Carnegie therefore vowed to create free public reading rooms and libraries and aid other cultural institutions for the enlightenment of the people and the "improvement of Mankind". The Carnegie Music Hall of New York is probably the most famous of these, but in fact its name is rarely associated with the man behind its creation in 1891. Carnegie's cultural mission led to the building of 3,000 public libraries, the first of these opening in his hometown of Dunfermline, Scotland in 1883, whilst 1928 saw the inauguration of the Bibliothèque Carnegie de Reims. 

Having received a considerable sum of money from the Carnegie association, plans started to be drawn up for the new library of Reims from 1920. Initially, the architect Sainsaulieu had a rather classical vision for the new building, yet adopted an Art Déco style after a trip around certain European cities during which he observed contemporary architectural influences. 
 
Detail of skylight.
The resulting building is indeed a temple to learning, sober yet not intimidating. From the simple wrought iron gates and symmetrically laid-out garden, steps lead up to the main entrance. This impressive facade literally and symbolically leads the visitor towards knowledge and elevation. Not only this, the facade belies the actual form of the library itself, which is in fact semi-cylindrical in shape at the back of its structure. 
Small part of the index card room.
Two pilasters hold up the pediment of the facade which is undecorated except for its clear inscription 'Bibliothèque' which appears to grow up from the two engraved laurel bushes below which represent the growth of the mind. 
 
Index card for Proust's work.
The entrance is flanked by two flags in bas-relief which refer back to the American contribution and the display the heraldic shield of Reims. The city's motto calls for Divine protection, 'Dieu en soit garde'', whilst the American eagle is shown beneath the original American motto 'E pluribus unum' (signifying 'Out of many, one').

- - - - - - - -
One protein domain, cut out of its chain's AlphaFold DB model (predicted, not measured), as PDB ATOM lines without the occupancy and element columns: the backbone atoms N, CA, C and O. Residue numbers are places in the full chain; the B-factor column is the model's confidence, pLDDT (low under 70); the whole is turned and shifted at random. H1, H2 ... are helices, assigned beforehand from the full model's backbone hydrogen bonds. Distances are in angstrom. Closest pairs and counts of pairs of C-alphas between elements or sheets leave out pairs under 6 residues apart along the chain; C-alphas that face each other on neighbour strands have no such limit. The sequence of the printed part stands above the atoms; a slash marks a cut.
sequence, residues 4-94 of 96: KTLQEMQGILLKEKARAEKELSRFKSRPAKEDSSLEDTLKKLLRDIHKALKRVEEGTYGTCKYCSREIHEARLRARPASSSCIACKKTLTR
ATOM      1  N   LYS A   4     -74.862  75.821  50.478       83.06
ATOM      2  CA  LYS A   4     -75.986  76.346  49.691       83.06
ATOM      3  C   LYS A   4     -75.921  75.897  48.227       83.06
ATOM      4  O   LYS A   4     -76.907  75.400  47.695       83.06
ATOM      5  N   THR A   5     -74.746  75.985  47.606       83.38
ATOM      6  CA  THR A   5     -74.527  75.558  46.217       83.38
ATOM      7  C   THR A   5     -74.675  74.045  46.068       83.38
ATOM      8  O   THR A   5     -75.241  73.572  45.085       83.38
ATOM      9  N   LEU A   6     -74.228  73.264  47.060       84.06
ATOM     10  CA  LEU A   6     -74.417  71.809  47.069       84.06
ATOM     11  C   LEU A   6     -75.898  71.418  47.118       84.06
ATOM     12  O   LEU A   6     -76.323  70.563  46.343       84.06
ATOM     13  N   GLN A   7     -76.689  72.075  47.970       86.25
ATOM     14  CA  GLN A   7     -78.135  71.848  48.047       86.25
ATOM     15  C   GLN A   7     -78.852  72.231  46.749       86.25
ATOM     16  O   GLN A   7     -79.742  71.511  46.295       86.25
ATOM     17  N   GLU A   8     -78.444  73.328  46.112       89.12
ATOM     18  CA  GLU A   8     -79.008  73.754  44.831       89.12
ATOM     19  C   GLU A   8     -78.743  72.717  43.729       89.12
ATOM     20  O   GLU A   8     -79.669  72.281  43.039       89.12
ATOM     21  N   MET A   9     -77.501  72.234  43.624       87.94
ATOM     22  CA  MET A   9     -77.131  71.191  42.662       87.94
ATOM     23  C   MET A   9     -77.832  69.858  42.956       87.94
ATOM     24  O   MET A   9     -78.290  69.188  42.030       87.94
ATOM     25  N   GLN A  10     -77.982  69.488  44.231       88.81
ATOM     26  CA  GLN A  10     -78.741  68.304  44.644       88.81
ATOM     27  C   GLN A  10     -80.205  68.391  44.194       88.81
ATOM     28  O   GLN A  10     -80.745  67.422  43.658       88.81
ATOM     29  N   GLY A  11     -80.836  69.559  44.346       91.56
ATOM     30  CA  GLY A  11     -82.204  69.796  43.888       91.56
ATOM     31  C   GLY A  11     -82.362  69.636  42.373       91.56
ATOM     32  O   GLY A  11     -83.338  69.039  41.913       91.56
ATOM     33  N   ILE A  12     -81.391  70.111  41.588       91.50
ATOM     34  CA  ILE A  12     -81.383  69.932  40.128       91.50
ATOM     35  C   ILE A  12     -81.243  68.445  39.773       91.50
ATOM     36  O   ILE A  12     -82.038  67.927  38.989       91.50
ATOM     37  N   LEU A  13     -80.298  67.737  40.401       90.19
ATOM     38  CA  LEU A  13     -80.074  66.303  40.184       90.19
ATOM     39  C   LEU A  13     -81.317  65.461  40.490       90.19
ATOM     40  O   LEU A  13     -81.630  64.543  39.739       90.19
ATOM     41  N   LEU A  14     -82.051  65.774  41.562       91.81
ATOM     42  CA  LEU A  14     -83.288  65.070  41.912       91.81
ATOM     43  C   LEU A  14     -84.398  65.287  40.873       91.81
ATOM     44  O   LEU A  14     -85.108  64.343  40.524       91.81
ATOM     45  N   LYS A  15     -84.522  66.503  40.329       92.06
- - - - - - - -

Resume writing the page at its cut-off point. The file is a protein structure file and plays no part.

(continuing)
Oak and mahogany parquet in the exhibition room.
 Rich geometric mosaic work decorates the imposing doorway sheltered beneath the entrance, as rich patterns run up and along the walls and are echoed in the floor design too. This intricate harmony is further enhanced by the beautiful iron work on the windows and on and around the two parts of the door. The delicate metalwork creates a solid yet light impression as the light passes through, and reflects off the glass below. The great door, designed by the Schwartz-Haumont establishment won a gold medal at the Exposition Internationale des Arts Décoratifs in Paris 1925. 




  Once beyond the great doors, the visitor enters the entrance hall. This area continues the effect of luminosity and lightness offset by a sober weightiness. 


 The walls are composed of panels of Algerian onyx which are framed by green marble bands, and bear twenty mosaic images (by Henri Sauvage) which represent the manual, physical and intellectual activities of Man.

Detail of handrail.
Geometric, linear forms continue throughout but are counterbalanced by a vivid wall decoration featuring bubble-like circles, that overlap each other and seem to rise towards the ceiling and lead the eyes upwards. Indeed, above the central fountain set in the marble flooring to symbolize "the source of all science and knowledge" (Sainsaulieu) is a magnificent Art Déco hanging glass lantern. 
 
E Pluribus unum: Library facade.
Created by Jacques Simon, this beautiful chandelier dominates the whole space. Opposite the entrance doors is the reception desk, today in oak, yet formerly made of marble. Housed behind this area is the library's collections, set out over five levels in a star formation to accommodate the semi-circular form of the building. 

Dieu en soit garde: motto of the city of Reims.
Since 2005, the Bibliothèque Carnegie is no longer the main library in the town centre; the Bibliothèque Falala situated just in front of the cathedral has taken on this role. Despite this, the old index card system is still in place, with countless wooden drawers containing thousands of classified references to archived documents. Likewise, the reading rooms in the old library still offer visitors an invaluable study area in an atmosphere that has changed little over the years in spite of renovation work. Indeed, this room, with its oak parquet flooring, mahogany wall panels and shelves that lead up to a second open gallery all serve to create a timeless impression. The ancient volumes that line the walls and surround the study desks are all bathed in light coming from the vast stained glass panel above and the three lateral bay windows at the far end of the room.